“If you tell a lie big enough and keep repeating it, people will eventually come to believe it. The lie can be maintained only for such time as the State can shield the people from the political, economic and/or military consequences of the lie. It thus becomes vitally important for the State to use all of its powers to repress dissent, for the truth is the mortal enemy of the lie, and thus by extension, the truth is the greatest enemy of the State.”

    — Joseph Goebbels

    [Removed for moderation]

    And what a staggering embarrassment it should be to the “mental health” industries, now that we all live in a “pedophile empire,” largely due to your systemic child abuse covering up, by DSM design, profiteering.

    The majority of Americans did not learn from history. However, this is not surprising, since our history teachers did not teach us the stories behind history, and merely made us memorize dates. So some of us had to research into history and medicine, to garner insight into the systemic crimes of the globalist banksters, the religions, and their army of scientific fraud based “mental health” minion.

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  5. I think the article picture is perfect. It is exactly like that, even for adults.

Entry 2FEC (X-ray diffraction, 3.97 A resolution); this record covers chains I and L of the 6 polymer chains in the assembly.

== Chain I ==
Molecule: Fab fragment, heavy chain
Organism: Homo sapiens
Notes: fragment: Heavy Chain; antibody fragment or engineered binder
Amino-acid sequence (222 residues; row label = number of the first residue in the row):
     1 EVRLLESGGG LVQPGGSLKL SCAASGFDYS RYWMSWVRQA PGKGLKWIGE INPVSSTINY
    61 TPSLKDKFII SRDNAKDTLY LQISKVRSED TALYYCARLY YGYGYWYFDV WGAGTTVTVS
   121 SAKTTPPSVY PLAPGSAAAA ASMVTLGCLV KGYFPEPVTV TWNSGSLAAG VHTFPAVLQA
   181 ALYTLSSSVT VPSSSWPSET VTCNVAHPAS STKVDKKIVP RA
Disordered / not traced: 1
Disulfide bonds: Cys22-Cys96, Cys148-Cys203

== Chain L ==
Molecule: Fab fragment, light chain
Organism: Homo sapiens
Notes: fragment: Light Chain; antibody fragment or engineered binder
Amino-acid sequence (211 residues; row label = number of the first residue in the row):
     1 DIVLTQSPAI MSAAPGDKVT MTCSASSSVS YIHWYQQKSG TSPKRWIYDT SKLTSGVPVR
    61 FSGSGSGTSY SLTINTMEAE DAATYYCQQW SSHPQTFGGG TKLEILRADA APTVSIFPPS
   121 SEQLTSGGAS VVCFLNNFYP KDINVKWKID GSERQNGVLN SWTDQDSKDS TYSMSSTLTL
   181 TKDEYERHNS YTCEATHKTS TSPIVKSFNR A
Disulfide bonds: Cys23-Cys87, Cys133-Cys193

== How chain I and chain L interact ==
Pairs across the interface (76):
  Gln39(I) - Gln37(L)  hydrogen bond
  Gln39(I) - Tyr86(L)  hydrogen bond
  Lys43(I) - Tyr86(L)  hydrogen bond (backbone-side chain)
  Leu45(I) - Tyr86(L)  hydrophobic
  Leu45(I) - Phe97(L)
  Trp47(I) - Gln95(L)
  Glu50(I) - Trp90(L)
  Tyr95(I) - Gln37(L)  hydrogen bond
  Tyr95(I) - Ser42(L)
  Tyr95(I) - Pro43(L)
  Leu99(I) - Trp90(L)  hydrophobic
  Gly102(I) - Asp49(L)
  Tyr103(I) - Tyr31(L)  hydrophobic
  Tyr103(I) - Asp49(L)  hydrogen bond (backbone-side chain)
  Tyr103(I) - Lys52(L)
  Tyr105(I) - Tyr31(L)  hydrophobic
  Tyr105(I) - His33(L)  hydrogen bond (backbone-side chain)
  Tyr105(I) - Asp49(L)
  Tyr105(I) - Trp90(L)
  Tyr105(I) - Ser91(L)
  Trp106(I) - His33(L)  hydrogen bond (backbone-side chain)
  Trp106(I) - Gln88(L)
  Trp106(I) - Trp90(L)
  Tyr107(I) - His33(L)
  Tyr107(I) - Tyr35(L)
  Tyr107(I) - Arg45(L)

The observer and the observed.
    It is the observers job to tell kids that their feelings/thoughts/emotions are illnesses or disorders.
    However, the observer will not share their innermost thoughts or feelings, except the ones that are regarding the client’s wrong and ill things that need treatment.

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  6. With only 40 people interviewed, this is a very small study.
    The findings are more or less expected.
    Is the problem they are trying to solve how to make torture and slavery more acceptable to its victims? Is this the new aim of “social justice?”

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    • Sounds like you’re on the right track. “Social justice” generally needs quotation marks around it, much like “mental illness.” Difference is that “mental illness” cannot exist; social justice can but mostly doesn’t. Today however it has become a term which often perpetuates identity politics, hence the quotes.